The difference for Octavian was that at the time he seized power the republic had fallen into disarray -- the Tribunes were now typically patricians, so the counterbalancing power of the plebs was pretty effectively eroded. In addition the years of accumulation of war booty had removed the citizens from the need to support the power structure -- most of the work was done by foreigners and slaves.
In addition the structure of imperial (that is generals') power throughout the empire created large power structures outside the republic's structure. So a large army like Pompey's or Julius's outside the walls (as described above) could become, instead of a guarantee of neutrality, a threat.
Remember in those days one became wealthy through power as opposed to powerful through wealth. Julius became wealthy by being appointed governor of Hispania (IIRC) then then using that as a power base to accumulate more power and treasure. This imbalance I talked about became so large that when Octavian took power (having inherited both wealth and position from his fellow consul and adoptive father, Julius Caesar) he was wealthy enough to pay Rome's entire budget out of his personal funds with plenty left over.
So in essence it was a "gilded age" similar to todays, the wealth<->power inversion notwithstanding.
No. Pompey wanted political power just as much he wanted military power. He was able to wield the second, but never really the first. That was mainly due to his rivalry with Crassus first and Caesar second.
He just wasn't at the right time in the right place. Crassus, despite being an inferior general, was richer than him and had more influence in the Senate. Caesar initially had less political influence than him, but he was superior on the battlefield.
Yes, he was extremely popular because he was a skilled general. He had a very good understanding of Roman military strategy and tactics. Not on the top-5 but surely on the top-10 of the best Roman generals of all time.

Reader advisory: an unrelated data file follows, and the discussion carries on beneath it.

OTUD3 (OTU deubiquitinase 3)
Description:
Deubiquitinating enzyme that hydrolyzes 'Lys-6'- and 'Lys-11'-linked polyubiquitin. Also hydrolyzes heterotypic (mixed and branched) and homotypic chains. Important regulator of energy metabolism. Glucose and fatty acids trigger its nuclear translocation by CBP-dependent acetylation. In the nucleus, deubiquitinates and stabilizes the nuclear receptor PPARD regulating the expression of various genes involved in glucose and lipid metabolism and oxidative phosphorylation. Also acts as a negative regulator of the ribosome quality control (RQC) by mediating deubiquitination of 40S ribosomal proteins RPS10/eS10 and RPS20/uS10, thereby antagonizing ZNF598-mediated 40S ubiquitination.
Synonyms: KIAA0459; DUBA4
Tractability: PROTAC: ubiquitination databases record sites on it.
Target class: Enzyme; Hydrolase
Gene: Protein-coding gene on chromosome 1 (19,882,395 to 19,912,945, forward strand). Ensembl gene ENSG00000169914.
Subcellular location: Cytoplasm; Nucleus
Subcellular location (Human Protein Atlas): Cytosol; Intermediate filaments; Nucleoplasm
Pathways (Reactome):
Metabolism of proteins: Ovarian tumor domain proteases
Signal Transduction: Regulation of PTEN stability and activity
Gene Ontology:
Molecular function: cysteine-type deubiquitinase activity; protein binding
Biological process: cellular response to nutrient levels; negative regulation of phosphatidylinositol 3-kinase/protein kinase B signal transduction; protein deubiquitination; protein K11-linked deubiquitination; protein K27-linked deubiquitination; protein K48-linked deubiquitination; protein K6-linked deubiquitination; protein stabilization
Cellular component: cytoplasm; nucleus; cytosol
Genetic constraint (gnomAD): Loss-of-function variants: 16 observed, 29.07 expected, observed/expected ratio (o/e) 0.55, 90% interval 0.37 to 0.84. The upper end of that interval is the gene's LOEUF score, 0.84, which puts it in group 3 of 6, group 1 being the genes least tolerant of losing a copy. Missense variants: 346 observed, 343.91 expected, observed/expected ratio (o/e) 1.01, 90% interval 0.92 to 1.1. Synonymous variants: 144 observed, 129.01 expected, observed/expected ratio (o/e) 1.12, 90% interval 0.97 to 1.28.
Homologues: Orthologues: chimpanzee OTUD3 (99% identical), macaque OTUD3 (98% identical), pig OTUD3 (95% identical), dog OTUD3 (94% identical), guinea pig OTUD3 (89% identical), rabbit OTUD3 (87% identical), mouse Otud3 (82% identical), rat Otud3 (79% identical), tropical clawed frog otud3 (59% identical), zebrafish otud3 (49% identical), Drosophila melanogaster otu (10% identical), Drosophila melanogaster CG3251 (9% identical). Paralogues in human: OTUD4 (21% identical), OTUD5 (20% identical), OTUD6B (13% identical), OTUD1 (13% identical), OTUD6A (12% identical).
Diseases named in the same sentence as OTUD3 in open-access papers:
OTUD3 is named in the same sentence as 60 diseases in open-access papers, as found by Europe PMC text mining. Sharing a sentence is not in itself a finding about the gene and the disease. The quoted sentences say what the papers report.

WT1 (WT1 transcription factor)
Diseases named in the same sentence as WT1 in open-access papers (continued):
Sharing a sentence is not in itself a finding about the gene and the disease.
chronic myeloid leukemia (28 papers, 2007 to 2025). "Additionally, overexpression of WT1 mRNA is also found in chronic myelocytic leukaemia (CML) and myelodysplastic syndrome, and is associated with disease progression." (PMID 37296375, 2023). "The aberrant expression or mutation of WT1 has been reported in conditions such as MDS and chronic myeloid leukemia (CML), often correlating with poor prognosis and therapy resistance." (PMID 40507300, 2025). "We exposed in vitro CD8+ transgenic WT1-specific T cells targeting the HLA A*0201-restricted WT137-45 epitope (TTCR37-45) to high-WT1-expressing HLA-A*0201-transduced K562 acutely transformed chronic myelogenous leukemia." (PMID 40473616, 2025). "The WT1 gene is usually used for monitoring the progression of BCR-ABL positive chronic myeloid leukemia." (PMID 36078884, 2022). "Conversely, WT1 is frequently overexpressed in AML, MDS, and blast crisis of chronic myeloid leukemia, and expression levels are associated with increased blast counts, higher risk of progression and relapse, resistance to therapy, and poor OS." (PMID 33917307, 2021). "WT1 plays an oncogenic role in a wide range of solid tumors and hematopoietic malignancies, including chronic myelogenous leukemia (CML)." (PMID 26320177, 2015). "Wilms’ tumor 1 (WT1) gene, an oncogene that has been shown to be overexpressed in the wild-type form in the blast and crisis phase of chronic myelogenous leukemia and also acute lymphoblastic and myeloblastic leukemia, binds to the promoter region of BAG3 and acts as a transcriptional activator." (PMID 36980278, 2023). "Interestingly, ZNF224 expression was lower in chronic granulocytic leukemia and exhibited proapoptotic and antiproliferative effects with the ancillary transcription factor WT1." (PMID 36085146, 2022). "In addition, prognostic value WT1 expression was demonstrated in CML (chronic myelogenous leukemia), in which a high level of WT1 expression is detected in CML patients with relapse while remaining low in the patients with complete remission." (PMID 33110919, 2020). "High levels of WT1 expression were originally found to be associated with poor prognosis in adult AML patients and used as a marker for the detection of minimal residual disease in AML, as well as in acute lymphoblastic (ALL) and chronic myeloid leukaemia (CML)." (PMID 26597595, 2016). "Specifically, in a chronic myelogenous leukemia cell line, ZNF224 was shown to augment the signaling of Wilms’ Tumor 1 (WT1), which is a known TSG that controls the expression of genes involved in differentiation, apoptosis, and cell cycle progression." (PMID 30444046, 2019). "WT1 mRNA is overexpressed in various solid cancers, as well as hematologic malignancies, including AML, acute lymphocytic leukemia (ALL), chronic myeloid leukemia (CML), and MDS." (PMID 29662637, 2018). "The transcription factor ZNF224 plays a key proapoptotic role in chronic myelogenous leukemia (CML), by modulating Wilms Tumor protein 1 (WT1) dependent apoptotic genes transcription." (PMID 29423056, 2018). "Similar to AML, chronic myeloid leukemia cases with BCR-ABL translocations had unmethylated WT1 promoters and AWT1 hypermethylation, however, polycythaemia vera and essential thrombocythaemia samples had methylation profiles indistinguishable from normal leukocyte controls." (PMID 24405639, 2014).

> If that was the case, then why did he not just run the Senate out of town
That wasn't possible. The Roman Senate and the whole Roman political scene was in complete stagnation. Plus, you couldn't really "run the Senate" remotely – many tried (including Caesar) doing so, none succeeded. You had to have a physical presence or to delegate (e.g. Caesar with Mark Anthony).
At the time, Pompey had strong political power and run for Console, but on his way to power, he found Crassus with the very same goal in mind. The problem is that Crassus was the richest man in Rome (a billionaire compared to today) and he had much more political influence.
Pompey (mainly because of Crassus's obstructionism) wasn't able to fully capitalize on his military success.
Caesar well understood that the stagnation was mainly due to the Crassus/Pompey (personal) rivalry and offered them to run himself for Console, (1) stop the Senate stagnation and (2) approve their reforms.
The rest is history.
I wrote about it here: https://leonardofed.io/blog/caesar.html
Nearly all kings and leaders throughout history have been generals or commanders. And when they inherit the title, if they are ineffectual commanders, they would often get overthrown.
Force trumps all, a leader who isn't the strongest will always risk being overthrown. Even in the US, the President is Commander in Chief. Historically, Democracy and civilian rule is rare. Most famous leaders throughout all of history were conquerors and those who weren't became famous for letting a dynasty get conquered.
Without military success, one could become Questor or (if lucky) Praetor, but no way he could become Console. He had to demonstrate somehow his military value on the battlefield before.
Some exceptions were made from times to times (e.g. Cicero) but they were usually followed up by the mob.
"On September 2, 31 BC, the Battle of Actium was fought. Octavian's victory, which gave him the mastery of Rome and the empire, was mainly due to Agrippa."
Actium – like my other battles under August's reign – was mainly due to Agrippa's military skills. In a hypothetical ranking of best Roman generals of all time, he should probably be placed somewhere between 1st and 5th place.